I always admired Apple keynotes for their layers of presenting a new product or service, so I studied some of their keynotes as a basis for my own presentation. In particular, the way they set a background for the product or service before they reveal it. While I am not selling anything here, I do want to introduce my story in the same method, using the research to set a background for my actual story, and then proceeding to explain the story that resulted from my research. Public speaking is no stranger to me, but I will be timed to an extent, so I will be keeping that in mind when I present everything next week.

I don’t plan on having any sort of script to stick to however. Nothing ever goes as planned in life, but I feel this is one of those times where staying off the script is going to result in a more organic, more honest presentation. Hopefully those 5-10 minutes will be spent on speaking on what I know best, which is my thesis project, and the novel that came from it as a result.

 

Almost That Time!

 

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A Different World

 

Let’s Get Started!

Hello everyone! Well, I have been quite busy this week. Before I get started, just a huge “Congratulations” to my fellow classmate, scholar, and colleague Kelli for the amazing showcase of her Thesis during Kean University’s Research Days 2019. I was able to express, create, and learn. I applaud you. I also had the honor of participating in Kean’s Research Days along with my Writing and Theory Practice class from last semester. Integrating various ideas, articles, research, images, blog posts, ideas, and videos, we collectively created a website that touched upon various important topics concerning the up-and-coming issues in the classroom. We called it “Small Bites of Knowledge,” so I’ll be sure to add the link to the site after this blog!

Click to view slideshow.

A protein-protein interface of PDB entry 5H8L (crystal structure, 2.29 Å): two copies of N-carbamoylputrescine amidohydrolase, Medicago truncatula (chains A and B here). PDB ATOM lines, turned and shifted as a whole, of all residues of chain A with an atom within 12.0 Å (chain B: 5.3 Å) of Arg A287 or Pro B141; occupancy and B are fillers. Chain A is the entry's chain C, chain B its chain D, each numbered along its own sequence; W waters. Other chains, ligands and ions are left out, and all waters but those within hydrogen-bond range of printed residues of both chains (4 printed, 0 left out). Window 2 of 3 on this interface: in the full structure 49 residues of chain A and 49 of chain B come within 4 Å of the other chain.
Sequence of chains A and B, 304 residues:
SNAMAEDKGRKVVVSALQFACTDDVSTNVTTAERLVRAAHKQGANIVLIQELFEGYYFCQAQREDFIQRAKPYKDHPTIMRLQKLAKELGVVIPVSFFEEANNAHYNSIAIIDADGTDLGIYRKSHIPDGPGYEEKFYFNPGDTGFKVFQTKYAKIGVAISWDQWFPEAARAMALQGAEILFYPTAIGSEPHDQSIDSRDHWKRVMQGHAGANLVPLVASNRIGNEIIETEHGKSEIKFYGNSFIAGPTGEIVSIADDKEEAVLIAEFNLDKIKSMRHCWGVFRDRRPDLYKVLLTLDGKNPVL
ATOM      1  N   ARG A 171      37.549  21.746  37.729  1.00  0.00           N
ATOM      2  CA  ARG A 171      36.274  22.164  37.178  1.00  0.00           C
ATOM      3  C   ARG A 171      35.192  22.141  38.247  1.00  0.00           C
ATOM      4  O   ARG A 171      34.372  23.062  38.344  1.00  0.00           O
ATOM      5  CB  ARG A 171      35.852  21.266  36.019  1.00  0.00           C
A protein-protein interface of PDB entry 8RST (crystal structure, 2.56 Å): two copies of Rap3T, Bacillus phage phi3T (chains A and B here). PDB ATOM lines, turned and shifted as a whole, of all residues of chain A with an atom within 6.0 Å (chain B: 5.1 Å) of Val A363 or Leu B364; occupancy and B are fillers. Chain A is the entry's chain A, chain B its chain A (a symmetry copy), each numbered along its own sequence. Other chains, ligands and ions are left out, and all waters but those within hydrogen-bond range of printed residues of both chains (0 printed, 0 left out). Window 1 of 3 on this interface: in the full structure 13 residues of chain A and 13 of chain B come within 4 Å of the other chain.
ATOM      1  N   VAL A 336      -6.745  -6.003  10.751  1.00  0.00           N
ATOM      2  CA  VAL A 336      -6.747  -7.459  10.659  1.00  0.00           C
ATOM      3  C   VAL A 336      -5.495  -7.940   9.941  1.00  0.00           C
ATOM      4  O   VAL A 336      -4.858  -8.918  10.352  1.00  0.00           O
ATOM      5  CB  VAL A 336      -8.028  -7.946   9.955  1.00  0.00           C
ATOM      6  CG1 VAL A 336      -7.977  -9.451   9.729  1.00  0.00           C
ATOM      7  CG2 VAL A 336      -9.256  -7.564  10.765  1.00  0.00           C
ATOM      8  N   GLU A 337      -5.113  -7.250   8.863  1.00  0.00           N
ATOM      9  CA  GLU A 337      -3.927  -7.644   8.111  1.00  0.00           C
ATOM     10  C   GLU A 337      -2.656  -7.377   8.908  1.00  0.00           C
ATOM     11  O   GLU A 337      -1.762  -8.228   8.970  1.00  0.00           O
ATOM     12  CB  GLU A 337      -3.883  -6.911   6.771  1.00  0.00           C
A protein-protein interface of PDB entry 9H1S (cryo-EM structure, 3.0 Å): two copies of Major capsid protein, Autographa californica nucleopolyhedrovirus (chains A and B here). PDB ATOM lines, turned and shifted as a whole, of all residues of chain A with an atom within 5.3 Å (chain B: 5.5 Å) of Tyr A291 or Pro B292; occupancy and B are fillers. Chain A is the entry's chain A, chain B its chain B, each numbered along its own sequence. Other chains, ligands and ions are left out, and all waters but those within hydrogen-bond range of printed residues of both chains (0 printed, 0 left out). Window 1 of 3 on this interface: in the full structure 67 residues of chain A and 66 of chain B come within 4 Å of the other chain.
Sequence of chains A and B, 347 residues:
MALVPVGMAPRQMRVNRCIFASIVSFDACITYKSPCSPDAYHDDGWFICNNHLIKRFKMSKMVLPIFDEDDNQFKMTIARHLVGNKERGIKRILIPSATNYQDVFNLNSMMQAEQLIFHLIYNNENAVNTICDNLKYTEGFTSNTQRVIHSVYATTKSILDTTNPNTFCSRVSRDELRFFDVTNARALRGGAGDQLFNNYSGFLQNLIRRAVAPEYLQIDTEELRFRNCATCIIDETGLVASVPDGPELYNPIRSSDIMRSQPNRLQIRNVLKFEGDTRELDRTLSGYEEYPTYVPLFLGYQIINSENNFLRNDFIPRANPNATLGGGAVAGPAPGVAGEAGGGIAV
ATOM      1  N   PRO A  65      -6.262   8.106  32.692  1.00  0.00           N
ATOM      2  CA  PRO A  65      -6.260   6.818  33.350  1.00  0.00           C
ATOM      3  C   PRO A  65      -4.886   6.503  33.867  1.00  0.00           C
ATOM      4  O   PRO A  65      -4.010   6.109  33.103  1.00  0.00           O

Anyway! So besides all of that fun, I had to get down to business. I took a break from writing the next section of my thesis to focus on the Spring Symposium next week! (Can’t believe it’s here already.) I had a hard time creating a formal proposal and a short idea of what I am going to present next week. Of course, it’s in the first draft phase, and tomorrow I will do some cleanup. I wanted to make sure I get my point across and emphasize the problem I am focusing on. And then, of course, I talked about my chapters. I’m not sure if what I have so much is specific enough, but I am hoping it’s a good start to completing my presentation. I do want to show the idea that I had for possibly making a website that looks like this:

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Then I would also like to show the two sections that I have completed so much. It’s too much information to go through every “puzzle piece” of the document, but I would just scroll through it just to show everyone the work that is going into this thesis. What I don’t want to happen is it becomes a “boring” presentation and not something that will get their attention. Nevertheless, I tried my best. (Did not mean for that to rhyme). 

Before I sign off, I want to discuss something one of my classmates sent to me. Here is the image. Two sections are circled. There was a job posting for a teaching job at a university. The job posted the “Essential Duties and Responsibilities” that are required. The very first bullet point says, “Teach students writing in standard academic English through one-on-one, asynchronous online paper review appointments…”. Now, on the third bullet point, it says, “Commit to treating students, staff, and faculty in our community with empathy and respect, recognizing and valuing diverse backgrounds, perspectives, and experiences.” So then my classmate and I started talking, and she pointed out the fact that this job posting is contradictory. The school wants to make sure the students learn “standard academic English” but then also needs to recognize diversity. It’s challenging to tackle both responsibilities without canceling one of them out.

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I realized that in the academic space, it’s acceptable to have diversity in the classroom as long as the students are taught to speak and write [like this] to pass the class and be considered a “good student” or sound professional. Part of my thesis touched upon when it comes to a different dialect of English, in this case, AAVE is only accepted when people want it to be. I was thinking about including this example as part of the Power section of my thesis. Some people have “the upper hand” in society who creates the rules of what is acceptable and what is deemed unacceptable. It happens too often. People in power, such as higher-ups in the university setting, appreciate or merely accept only certain parts of a culture. You can’t love Spanish food but then dismiss their language. You can’t love 90’s R&B but dismiss AAVE. It’s almost as if this job application is saying, “Culture and diversity are good. It’s needed! It’s important! Just not when it comes to academic writing and language in its setting.” Instead, the job posting should have said, “Teach students writing in their best academic sense through one-on-one, asynchronous, online paper review appointments.” By phrasing it like this, the pressure of having to speak [like this] for the student to succeed decreases.